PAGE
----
Lo-fi usability testing – Part 1: Background


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I recently spoke at ProductCamp London about conducting lo-fi usability, that is, easy, quick and inexpensive usability testing that anyone can run.  I did a neater version when I was invited recently to present to the BBC product managers and user experience practitioners, which I’d like to share with you.

Quite a few people are put off usability testing because they think it’s complicated, time-consuming and expensive.  What you may not realise is that you can run a set of usability tests in a single afternoon that will uncover eighty percent of the problems your product has.  And the only specialist equipment you’ll need is a pen, some paper and the computer you need to access the software or website.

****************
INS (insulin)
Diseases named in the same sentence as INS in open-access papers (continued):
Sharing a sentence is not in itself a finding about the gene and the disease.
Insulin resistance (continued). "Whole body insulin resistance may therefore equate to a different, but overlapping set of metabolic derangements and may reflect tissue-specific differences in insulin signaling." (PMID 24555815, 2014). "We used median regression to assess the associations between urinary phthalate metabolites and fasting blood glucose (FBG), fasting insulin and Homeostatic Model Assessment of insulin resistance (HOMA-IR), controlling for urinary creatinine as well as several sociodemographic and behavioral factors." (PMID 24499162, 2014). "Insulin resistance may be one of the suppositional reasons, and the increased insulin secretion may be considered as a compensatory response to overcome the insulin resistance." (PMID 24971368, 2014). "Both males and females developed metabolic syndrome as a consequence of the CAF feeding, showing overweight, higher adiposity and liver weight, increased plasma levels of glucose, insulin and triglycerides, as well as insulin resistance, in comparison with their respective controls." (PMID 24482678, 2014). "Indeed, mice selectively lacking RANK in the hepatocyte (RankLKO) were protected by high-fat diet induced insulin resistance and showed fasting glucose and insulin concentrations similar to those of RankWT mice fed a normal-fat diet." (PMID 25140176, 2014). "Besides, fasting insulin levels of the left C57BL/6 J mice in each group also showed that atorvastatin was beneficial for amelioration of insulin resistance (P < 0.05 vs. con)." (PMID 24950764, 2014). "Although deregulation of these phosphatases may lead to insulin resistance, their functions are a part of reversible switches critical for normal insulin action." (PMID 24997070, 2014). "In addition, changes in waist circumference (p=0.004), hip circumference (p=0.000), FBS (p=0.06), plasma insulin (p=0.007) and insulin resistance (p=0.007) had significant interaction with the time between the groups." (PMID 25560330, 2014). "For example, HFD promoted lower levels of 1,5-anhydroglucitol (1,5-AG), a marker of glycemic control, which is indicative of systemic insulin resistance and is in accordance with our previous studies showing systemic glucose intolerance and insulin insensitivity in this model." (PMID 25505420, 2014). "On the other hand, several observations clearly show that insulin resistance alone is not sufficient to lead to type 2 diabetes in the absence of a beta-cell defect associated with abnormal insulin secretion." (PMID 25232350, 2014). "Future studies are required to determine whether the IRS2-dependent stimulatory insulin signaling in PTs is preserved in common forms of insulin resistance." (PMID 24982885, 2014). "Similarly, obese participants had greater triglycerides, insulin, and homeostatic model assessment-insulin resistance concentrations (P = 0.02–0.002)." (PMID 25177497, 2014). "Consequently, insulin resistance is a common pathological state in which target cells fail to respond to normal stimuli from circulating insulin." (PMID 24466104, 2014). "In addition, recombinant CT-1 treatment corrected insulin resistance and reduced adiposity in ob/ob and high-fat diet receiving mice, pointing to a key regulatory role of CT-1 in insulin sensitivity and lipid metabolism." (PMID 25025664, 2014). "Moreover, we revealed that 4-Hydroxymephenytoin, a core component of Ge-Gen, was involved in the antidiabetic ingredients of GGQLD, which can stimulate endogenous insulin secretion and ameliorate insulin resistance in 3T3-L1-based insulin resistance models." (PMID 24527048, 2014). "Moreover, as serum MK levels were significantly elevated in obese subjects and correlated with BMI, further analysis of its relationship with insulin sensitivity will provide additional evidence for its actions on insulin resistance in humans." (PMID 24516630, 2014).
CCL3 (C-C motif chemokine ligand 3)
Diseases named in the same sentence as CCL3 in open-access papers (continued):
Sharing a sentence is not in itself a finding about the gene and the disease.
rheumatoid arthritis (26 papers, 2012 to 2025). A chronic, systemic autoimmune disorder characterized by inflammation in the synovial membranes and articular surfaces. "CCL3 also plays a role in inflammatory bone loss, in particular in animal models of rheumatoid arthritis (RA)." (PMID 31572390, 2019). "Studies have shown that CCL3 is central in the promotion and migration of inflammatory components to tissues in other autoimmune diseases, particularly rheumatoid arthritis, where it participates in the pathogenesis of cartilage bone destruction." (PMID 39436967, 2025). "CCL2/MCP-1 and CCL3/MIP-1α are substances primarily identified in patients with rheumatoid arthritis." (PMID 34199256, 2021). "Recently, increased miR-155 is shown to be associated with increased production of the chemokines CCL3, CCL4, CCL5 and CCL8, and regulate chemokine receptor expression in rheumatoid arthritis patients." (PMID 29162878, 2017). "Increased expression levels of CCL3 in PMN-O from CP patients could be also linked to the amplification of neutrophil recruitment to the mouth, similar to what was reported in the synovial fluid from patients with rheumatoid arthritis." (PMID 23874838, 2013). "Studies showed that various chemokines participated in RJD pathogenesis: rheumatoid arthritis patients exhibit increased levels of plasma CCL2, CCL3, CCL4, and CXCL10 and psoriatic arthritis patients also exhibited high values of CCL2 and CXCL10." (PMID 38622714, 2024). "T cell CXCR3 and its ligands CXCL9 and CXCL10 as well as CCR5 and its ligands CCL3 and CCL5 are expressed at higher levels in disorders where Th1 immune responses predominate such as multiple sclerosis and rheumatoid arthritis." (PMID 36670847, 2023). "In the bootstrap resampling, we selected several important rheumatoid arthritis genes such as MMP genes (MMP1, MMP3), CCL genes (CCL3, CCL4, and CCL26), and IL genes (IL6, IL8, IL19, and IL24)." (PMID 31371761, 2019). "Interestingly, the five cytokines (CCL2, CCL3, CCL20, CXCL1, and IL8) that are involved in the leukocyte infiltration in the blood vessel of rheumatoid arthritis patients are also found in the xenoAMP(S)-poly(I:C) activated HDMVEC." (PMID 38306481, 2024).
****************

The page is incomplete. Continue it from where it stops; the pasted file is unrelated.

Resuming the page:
This my friends is lo-fi usability testing – a high-return, low-cost method for these cash-strapped times.  In this first instalment, I’ll be discussing what usability is and why testing it is so important.

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Pay attention to local requirements


This content was originally published more than five years ago and is archived here for preservation.

More up-to-date content is available on this blog.


I was reading the Evening Standard last night on the tube home. It’s a filthy habit, but it avoids having to make eye-contact with other Londoners. For the uninitiated, social interaction was seemingly banned on public transport in London several decades ago.

While I freely admit that the quality of journalism in the Evening Standard is precisely what you’d expect from a free newspaper, one article (with coherent sentences and everything) about how 3G iPads may not roam around the EU due to a legal technicality started me thinking about the extent to which local details can affect the successful launch of international products.

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